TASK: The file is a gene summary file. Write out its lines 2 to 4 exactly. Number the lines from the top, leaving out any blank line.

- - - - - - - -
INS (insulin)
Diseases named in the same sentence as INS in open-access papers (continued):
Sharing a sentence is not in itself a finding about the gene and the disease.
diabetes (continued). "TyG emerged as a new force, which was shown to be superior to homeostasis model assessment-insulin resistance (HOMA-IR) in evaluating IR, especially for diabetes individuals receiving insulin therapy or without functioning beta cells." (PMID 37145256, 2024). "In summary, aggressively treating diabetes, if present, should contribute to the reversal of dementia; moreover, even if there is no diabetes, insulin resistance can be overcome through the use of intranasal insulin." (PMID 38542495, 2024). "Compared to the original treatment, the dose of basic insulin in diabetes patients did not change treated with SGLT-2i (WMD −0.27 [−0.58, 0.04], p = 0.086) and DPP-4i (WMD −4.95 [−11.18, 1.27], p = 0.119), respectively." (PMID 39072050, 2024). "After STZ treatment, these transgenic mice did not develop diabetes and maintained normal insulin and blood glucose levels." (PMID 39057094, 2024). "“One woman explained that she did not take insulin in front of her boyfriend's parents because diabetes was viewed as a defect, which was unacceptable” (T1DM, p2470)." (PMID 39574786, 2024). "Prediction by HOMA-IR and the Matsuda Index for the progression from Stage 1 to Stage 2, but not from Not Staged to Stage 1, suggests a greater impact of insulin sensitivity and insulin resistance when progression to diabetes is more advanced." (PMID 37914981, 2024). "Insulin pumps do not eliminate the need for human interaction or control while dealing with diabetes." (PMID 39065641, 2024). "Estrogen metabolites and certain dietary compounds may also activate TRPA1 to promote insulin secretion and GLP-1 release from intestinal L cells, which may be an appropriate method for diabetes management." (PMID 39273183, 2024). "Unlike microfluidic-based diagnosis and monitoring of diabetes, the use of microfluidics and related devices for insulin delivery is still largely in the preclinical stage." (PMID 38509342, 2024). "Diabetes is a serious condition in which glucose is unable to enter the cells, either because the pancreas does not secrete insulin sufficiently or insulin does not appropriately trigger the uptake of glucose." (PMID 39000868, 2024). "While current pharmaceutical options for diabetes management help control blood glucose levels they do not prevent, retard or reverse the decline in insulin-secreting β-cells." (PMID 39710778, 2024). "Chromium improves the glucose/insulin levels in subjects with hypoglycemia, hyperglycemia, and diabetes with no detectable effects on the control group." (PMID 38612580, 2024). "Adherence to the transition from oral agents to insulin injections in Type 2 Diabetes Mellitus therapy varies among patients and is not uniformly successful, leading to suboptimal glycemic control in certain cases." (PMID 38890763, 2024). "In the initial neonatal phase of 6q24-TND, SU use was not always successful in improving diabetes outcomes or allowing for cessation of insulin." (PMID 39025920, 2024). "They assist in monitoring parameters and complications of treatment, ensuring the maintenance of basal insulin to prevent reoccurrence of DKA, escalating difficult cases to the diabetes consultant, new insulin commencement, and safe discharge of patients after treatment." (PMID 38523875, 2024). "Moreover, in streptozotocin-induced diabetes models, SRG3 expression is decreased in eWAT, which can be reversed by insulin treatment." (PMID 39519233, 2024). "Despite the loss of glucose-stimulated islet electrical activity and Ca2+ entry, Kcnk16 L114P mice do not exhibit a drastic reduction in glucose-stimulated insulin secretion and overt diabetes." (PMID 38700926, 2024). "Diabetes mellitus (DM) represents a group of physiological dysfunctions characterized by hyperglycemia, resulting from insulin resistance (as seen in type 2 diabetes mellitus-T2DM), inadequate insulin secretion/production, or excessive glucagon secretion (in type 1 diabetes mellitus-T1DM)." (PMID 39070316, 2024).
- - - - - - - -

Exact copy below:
Diseases named in the same sentence as INS in open-access papers (continued):
Sharing a sentence is not in itself a finding about the gene and the disease.
diabetes (continued). "TyG emerged as a new force, which was shown to be superior to homeostasis model assessment-insulin resistance (HOMA-IR) in evaluating IR, especially for diabetes individuals receiving insulin therapy or without functioning beta cells." (PMID 37145256, 2024). "In summary, aggressively treating diabetes, if present, should contribute to the reversal of dementia; moreover, even if there is no diabetes, insulin resistance can be overcome through the use of intranasal insulin." (PMID 38542495, 2024). "Compared to the original treatment, the dose of basic insulin in diabetes patients did not change treated with SGLT-2i (WMD −0.27 [−0.58, 0.04], p = 0.086) and DPP-4i (WMD −4.95 [−11.18, 1.27], p = 0.119), respectively." (PMID 39072050, 2024). "After STZ treatment, these transgenic mice did not develop diabetes and maintained normal insulin and blood glucose levels." (PMID 39057094, 2024). "“One woman explained that she did not take insulin in front of her boyfriend's parents because diabetes was viewed as a defect, which was unacceptable” (T1DM, p2470)." (PMID 39574786, 2024). "Prediction by HOMA-IR and the Matsuda Index for the progression from Stage 1 to Stage 2, but not from Not Staged to Stage 1, suggests a greater impact of insulin sensitivity and insulin resistance when progression to diabetes is more advanced." (PMID 37914981, 2024). "Insulin pumps do not eliminate the need for human interaction or control while dealing with diabetes." (PMID 39065641, 2024). "Estrogen metabolites and certain dietary compounds may also activate TRPA1 to promote insulin secretion and GLP-1 release from intestinal L cells, which may be an appropriate method for diabetes management." (PMID 39273183, 2024). "Unlike microfluidic-based diagnosis and monitoring of diabetes, the use of microfluidics and related devices for insulin delivery is still largely in the preclinical stage." (PMID 38509342, 2024). "Diabetes is a serious condition in which glucose is unable to enter the cells, either because the pancreas does not secrete insulin sufficiently or insulin does not appropriately trigger the uptake of glucose." (PMID 39000868, 2024). "While current pharmaceutical options for diabetes management help control blood glucose levels they do not prevent, retard or reverse the decline in insulin-secreting β-cells." (PMID 39710778, 2024). "Chromium improves the glucose/insulin levels in subjects with hypoglycemia, hyperglycemia, and diabetes with no detectable effects on the control group." (PMID 38612580, 2024). "Adherence to the transition from oral agents to insulin injections in Type 2 Diabetes Mellitus therapy varies among patients and is not uniformly successful, leading to suboptimal glycemic control in certain cases." (PMID 38890763, 2024). "In the initial neonatal phase of 6q24-TND, SU use was not always successful in improving diabetes outcomes or allowing for cessation of insulin." (PMID 39025920, 2024). "They assist in monitoring parameters and complications of treatment, ensuring the maintenance of basal insulin to prevent reoccurrence of DKA, escalating difficult cases to the diabetes consultant, new insulin commencement, and safe discharge of patients after treatment." (PMID 38523875, 2024). "Moreover, in streptozotocin-induced diabetes models, SRG3 expression is decreased in eWAT, which can be reversed by insulin treatment." (PMID 39519233, 2024). "Despite the loss of glucose-stimulated islet electrical activity and Ca2+ entry, Kcnk16 L114P mice do not exhibit a drastic reduction in glucose-stimulated insulin secretion and overt diabetes." (PMID 38700926, 2024). "Diabetes mellitus (DM) represents a group of physiological dysfunctions characterized by hyperglycemia, resulting from insulin resistance (as seen in type 2 diabetes mellitus-T2DM), inadequate insulin secretion/production, or excessive glucagon secretion (in type 1 diabetes mellitus-T1DM)." (PMID 39070316, 2024).